October is…Cyber Security Awareness Month

By October 18, 2021#BOCALife

Halloween isn’t the only scary thing on people’s minds this month! October is the 18th annual Cyber Security Awareness Month, raising awareness on the importance of internet safety and cyber security in our country. This year’s theme is “Do Your Part. #BeCyberSmart” and each week of October has a different focus. 


  • Week of October 4: Be Cyber Smart.
  • Week of October 11: Fight the Phish!
  • Week of October 18: Explore. Experience. Share.
  • Week of October 25: Cybersecurity First

Good or bad, it seems like every facet of our lives is somehow intertwined with the internet and so never has it been more important to make sure that you are protecting yourself online. Sponsored by CISA (Cybersecurity & Infrastructure Security Agency) and NCSA (National Cyber Security Alliance), Cyber Security Awareness Month is significant for both business and personal internet use. One of the largest security breaches in history happened just this past summer involving 700 million LinkedIn users. Then in August, 40 million T-Mobile customers had their data stolen. These types of attacks are happening so regularly nowadays that they often go unnoticed in the public eye and garner limited media attention. It is the focus of Cyber Security Awareness Month to make sure that no matter who you are or what you use the internet for, you are using it safely and securely. 

BOCA is lucky enough to work with some of the top security experts in the business. We asked them for their thoughts on potential security threats and the importance of cyber security.                


Provided by Peter Albert, CISO at InfluxData

A concern that needs to be resurfaced is the lack of file verification for external dependencies embedded within source code. This is a global issue and is pervasive and difficult to detect without source code review. Never download code from another source and then send it straight to your shell to execute in whatever user context you are using, oftentimes root. When you do this, you lose the visibility of what is in the code you are executing. What if that code was altered? For more well-known and trusted dependencies, there may be a greater belief that the file hasn’t been altered perhaps, but there is no guarantee, so why are we still doing this? The scale of this issue is gigantic – the quantity and quality of dependencies being acquired and loaded in the global code base without file verification is an anti-pattern of epic proportions, which has really gotten out of hand due to the contemporary hyper-connected nature of software development and service delivery.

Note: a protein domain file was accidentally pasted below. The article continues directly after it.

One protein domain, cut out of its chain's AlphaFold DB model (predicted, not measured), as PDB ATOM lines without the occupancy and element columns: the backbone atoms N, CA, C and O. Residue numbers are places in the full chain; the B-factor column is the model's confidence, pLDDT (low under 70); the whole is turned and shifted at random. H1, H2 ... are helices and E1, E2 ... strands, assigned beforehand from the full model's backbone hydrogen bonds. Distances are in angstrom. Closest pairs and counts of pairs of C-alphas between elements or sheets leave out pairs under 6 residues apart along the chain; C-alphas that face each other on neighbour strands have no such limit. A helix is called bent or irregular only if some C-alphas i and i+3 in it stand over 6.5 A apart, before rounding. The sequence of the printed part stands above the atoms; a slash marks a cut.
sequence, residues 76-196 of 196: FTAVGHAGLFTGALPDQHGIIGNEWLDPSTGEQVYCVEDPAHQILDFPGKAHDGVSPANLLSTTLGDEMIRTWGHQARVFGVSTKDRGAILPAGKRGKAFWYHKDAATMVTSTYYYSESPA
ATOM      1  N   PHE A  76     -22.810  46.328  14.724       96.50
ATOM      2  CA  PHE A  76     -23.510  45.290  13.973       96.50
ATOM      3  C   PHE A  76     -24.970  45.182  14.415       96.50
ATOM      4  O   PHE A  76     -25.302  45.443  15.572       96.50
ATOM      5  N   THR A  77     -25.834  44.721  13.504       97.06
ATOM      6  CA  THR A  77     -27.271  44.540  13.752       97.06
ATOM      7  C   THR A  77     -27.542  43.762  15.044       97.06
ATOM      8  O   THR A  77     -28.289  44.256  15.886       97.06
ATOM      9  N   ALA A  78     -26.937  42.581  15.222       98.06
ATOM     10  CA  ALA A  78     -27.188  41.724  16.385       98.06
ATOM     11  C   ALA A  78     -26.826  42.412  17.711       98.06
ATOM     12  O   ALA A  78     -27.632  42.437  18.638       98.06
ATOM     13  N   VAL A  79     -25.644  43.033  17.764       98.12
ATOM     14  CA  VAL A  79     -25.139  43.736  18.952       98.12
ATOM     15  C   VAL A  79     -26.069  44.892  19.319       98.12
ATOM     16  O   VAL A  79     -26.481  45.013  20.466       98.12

Provided by Ambuj Kumar, CEO and co-founder of Fortanix

There are four trends that I would like to raise awareness about:

  • Changed Security Mindset. The fast-tracking of digitization led to a sprawl of unmanageable systems, including servers, data centers, VPNs, etc. Businesses need to focus more on securing their data rather than focusing solely on beefing up the walls around it. They need to redesign their strategies around ‘when’ they get attacked rather than ‘if’ they get attacked.